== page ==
Consistent assessment of global fluxes of blue and green virtual water
A standard European or American consumer nowadays knows about global connections in the energy sector. He sees clearly that for daily transportation or heating he consumes fossil fuels that are mostly stemming from elsewhere of the globe. Via his decision on a product (say natural gas, gasoline, …) from a specific providing country (say Russian Federation, Venezuela, United Kingdom, …) he is directly involved in the economy of another nation, depleting resources there and leaving his local sources untapped.
But what about his knowledge on global water teleconnections? How is a consumer in one country involved in the water balance of another country? Does daily food consumption inEuropehave an impact on the water balance of theAral SeainCentral Asiaor theDead Seain theMiddle Eastwhich are currently running dry? How much of the water needed for food production is used for highly productive irrigated agriculture? Is it more efficient from a global, regional or national perspective for the water balance to deplete local water resources under irrigated conditions or to buy food elsewhere where it was produced under rainfed conditions?
Up to now estimations on the global transfer of water that is indirectly contained in food mostly have been based on global mean consumptive estimates, such as 1 cubic metre of water for 1 kilogram of wheat, and often do not distinguish between sources of water (irrigation or rain). Even when this separation was made, it was done with mean national input data only, but not with spatially explicit data.
It is our intention to draw a spatially detailed picture of agricultural crop-specific water consumption representative for the period 1998-2002 at a spatial resolution of 5 arc-minutes by 5 arc-minutes, with a distinction of irrigated and non-irrigated areas. We will include trade statistics to deliver the world-wide fluxes of respective blue (provided by irrigation) and green (provided by precipitation) virtual water content. Via model inter-comparison we will validate the results. New indices of water scarcity that consider virtual water flows are developed.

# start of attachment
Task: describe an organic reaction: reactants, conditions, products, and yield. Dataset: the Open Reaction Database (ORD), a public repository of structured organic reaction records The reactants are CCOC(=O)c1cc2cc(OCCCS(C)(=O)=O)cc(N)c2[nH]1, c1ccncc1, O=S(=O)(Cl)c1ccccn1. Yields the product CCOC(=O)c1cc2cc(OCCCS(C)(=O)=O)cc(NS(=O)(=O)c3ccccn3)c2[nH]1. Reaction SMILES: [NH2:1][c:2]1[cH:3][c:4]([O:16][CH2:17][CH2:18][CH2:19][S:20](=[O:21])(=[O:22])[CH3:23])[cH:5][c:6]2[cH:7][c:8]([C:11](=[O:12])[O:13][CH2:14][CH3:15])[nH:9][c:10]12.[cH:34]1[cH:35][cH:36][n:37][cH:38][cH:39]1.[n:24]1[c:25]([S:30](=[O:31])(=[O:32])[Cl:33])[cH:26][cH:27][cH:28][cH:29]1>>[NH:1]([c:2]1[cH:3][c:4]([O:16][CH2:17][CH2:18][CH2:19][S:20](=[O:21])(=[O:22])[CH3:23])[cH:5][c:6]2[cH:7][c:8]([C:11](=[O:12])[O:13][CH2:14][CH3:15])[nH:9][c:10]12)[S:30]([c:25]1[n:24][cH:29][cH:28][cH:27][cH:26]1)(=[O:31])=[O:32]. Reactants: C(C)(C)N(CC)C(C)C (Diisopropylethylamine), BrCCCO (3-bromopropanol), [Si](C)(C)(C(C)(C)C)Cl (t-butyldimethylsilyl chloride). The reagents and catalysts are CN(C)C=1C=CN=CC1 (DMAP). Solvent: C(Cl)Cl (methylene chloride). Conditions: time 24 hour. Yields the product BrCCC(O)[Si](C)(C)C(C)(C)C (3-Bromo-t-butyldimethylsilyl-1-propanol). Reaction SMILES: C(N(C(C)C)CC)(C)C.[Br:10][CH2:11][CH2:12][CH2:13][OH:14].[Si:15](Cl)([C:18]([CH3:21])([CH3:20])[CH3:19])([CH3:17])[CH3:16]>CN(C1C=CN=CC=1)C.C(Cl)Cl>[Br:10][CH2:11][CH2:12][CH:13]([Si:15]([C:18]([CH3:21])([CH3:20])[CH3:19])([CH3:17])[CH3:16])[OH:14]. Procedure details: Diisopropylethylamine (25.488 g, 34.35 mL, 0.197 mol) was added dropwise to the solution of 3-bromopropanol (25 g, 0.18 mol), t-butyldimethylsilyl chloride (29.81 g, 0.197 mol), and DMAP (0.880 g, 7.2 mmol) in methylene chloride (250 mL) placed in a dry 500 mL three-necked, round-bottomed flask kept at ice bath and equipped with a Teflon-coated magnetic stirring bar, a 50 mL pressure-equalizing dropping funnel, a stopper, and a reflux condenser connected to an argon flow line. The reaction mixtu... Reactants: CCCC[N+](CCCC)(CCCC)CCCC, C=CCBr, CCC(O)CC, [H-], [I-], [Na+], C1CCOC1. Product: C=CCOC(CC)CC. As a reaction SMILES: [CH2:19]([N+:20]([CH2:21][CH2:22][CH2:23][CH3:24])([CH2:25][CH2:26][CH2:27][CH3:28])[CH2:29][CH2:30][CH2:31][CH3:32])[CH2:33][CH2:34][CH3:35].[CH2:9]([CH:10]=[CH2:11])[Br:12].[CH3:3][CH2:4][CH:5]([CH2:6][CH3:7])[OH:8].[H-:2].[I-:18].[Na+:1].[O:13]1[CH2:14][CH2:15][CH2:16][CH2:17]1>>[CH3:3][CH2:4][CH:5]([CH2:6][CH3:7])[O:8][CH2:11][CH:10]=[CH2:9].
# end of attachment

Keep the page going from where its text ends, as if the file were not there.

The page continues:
A new global data set of monthly crop-specific growing areas of 26 distinct irrigated and rainfed crops at a spatial resolution of 5 arc-minutes by 5 arc-minutes for the period 1998-2002 was generated. The data set itself and comprehensive documentation related to data sources, methodology and results is available at the MIRCA2000 web-page.
The new Global Crop Water Model (GCWM) has been developed to simulate potential and actual evapotranspiration on a 5 arc-minute by 5 arc-minute resolution, separately for irrigated and non-irrigated conditions. Through the combination with respective information on production per crop this results in spatially explicit blue and green virtual water contents. The model and the results of its application are presented on the GCWM web-page.
Global fluxes of blue and green virtual water will be computed by combining virtual water contents of the specific crops with global bi-national trade data.
We will compare our results systematically to results of a new version of the Lund-Potsdam-Jena (LPJ) Dynamic Global Vegetation Model developed at the Potsdam-Institute for Climate Impact Research (PIK).
- New indicators of water stress will be defined and applied considering also blue and green virtual water fluxes.
Keywords: global hydrology, water use, water resources management, food trade, virtual water content, agriculture, irrigation, crop calendar
Participants: Felix Portmann, Stefan Siebert, Petra Döll
Cooperating institutions: Potsdam-Institute for Climate Impact Research (PIK), Global Change and Natural Systems (Dr. Dieter Gerten)
Duration: September 2005 – August 2008
Funding entity: German Research Foundation (DFG, Deutsche Forschungsgemeinschaft)